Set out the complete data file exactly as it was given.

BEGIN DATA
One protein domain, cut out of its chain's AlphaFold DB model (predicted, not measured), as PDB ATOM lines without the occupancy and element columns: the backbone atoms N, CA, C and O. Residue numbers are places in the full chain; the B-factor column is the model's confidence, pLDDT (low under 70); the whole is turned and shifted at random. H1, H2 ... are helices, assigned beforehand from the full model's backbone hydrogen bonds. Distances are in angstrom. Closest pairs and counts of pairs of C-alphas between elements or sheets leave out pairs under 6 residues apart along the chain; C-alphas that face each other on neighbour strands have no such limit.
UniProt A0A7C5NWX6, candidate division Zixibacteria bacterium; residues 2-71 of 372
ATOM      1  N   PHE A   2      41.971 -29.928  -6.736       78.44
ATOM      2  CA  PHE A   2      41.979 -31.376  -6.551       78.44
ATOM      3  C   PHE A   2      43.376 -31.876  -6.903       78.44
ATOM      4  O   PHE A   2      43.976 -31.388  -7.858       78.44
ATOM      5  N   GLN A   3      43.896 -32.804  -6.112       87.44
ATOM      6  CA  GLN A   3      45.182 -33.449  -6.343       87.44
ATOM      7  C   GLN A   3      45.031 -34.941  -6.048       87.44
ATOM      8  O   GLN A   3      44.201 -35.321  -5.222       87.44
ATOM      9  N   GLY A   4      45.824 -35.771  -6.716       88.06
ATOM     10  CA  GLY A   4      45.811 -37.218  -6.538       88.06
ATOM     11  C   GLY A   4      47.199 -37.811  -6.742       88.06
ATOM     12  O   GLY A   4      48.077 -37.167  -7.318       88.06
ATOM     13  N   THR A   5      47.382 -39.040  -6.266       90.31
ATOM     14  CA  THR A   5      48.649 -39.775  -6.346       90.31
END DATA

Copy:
One protein domain, cut out of its chain's AlphaFold DB model (predicted, not measured), as PDB ATOM lines without the occupancy and element columns: the backbone atoms N, CA, C and O. Residue numbers are places in the full chain; the B-factor column is the model's confidence, pLDDT (low under 70); the whole is turned and shifted at random. H1, H2 ... are helices, assigned beforehand from the full model's backbone hydrogen bonds. Distances are in angstrom. Closest pairs and counts of pairs of C-alphas between elements or sheets leave out pairs under 6 residues apart along the chain; C-alphas that face each other on neighbour strands have no such limit.
UniProt A0A7C5NWX6, candidate division Zixibacteria bacterium; residues 2-71 of 372
ATOM      1  N   PHE A   2      41.971 -29.928  -6.736       78.44
ATOM      2  CA  PHE A   2      41.979 -31.376  -6.551       78.44
ATOM      3  C   PHE A   2      43.376 -31.876  -6.903       78.44
ATOM      4  O   PHE A   2      43.976 -31.388  -7.858       78.44
ATOM      5  N   GLN A   3      43.896 -32.804  -6.112       87.44
ATOM      6  CA  GLN A   3      45.182 -33.449  -6.343       87.44
ATOM      7  C   GLN A   3      45.031 -34.941  -6.048       87.44
ATOM      8  O   GLN A   3      44.201 -35.321  -5.222       87.44
ATOM      9  N   GLY A   4      45.824 -35.771  -6.716       88.06
ATOM     10  CA  GLY A   4      45.811 -37.218  -6.538       88.06
ATOM     11  C   GLY A   4      47.199 -37.811  -6.742       88.06
ATOM     12  O   GLY A   4      48.077 -37.167  -7.318       88.06
ATOM     13  N   THR A   5      47.382 -39.040  -6.266       90.31
ATOM     14  CA  THR A   5      48.649 -39.775  -6.346       90.31